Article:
It's a well-known fact that having a Facebook account isn't great for your privacy. If you aren't careful, you could post the wrong thing to the world and get in trouble at work, school, with family or even the law.
If that wasn't bad enough, hackers and identity thieves are also watching your account to pick up tidbits they can use against you. Burglars even use Facebook to pick targets to rob; make sure you know how to stay off their list. So, it should come as no surprise when we say that having the right Facebook privacy settings is critical. But there are many settings so it's easy to miss some.
Facebook has helped the situation somewhat with its Privacy Checkup feature, aka the blue dinosaur. Simply log in to your account and click the padlock icon in the upper-right corner.
This gives you quick access to locking down who can see your posts and can contact you. That's great for covering the two big privacy problems, but there are plenty of other settings you need to know about.
That's why we're going to walk you through Facebook's privacy options and tell you which ones you definitely want to change. Even if you think you already have them set correctly, Facebook changes its settings and where they're located frequently so you should double-check.
To get started, log into your Facebook account. Then click the downward arrow in the upper-right corner and choose Settings.
You'll start on the General settings page. This is where you adjust your name, username, email, password, networks and temperature units.
Your name and username are visible to anyone who searches for you, although you can minimize this in later settings. If you don't want people to find you easily, don't use the same username you use for other social media or the first part of your email address. Learn more about how using the same username everywhere can expose your entire online life.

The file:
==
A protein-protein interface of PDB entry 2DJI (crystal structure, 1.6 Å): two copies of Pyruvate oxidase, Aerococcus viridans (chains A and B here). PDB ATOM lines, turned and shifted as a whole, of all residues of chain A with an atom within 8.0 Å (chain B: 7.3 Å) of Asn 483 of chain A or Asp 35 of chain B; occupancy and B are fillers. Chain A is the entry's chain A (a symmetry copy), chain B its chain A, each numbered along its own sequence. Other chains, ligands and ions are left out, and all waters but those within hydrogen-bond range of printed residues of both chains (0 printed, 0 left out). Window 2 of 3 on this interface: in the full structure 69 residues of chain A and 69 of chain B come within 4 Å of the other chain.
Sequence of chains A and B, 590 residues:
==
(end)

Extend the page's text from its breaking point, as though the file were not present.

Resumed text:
Move to the Security tab by clicking the Security link in the left column. The Security tab is where you set up login security, choose trusted contacts and browsers, manage your sessions and deactivate your account.
Make sure you turn on "Login Alerts," which alerts you when someone logs in to your account from an unfamiliar gadget. Then turn on "Login Approvals."
"Login Approvals" means you can only log in on a new computer or gadget if you have your phone with you to receive a special code. Even if a hacker gets your information, they'd need your phone as well to get into your account.
It's a little annoying at times, but the extra security is worth it. And you can set up trusted browsers and gadgets that don't require the extra security. You'll only see it if you try to log in from an unfamiliar gadget.
If you're worried about being locked out of your account, you can set up "Trusted Contacts." These are friends who can help you get back in if you're locked out, either unintentionally or by a hacker.
Review "Where You're Logged In" to make sure you didn't leave a computer or gadget logged in somewhere that you didn't mean to, such as a library computer, or that someone isn't logged in without your knowledge.
This is also the area you can set up a "Legacy Contact," which is someone who can take over your account in the event something happens to you.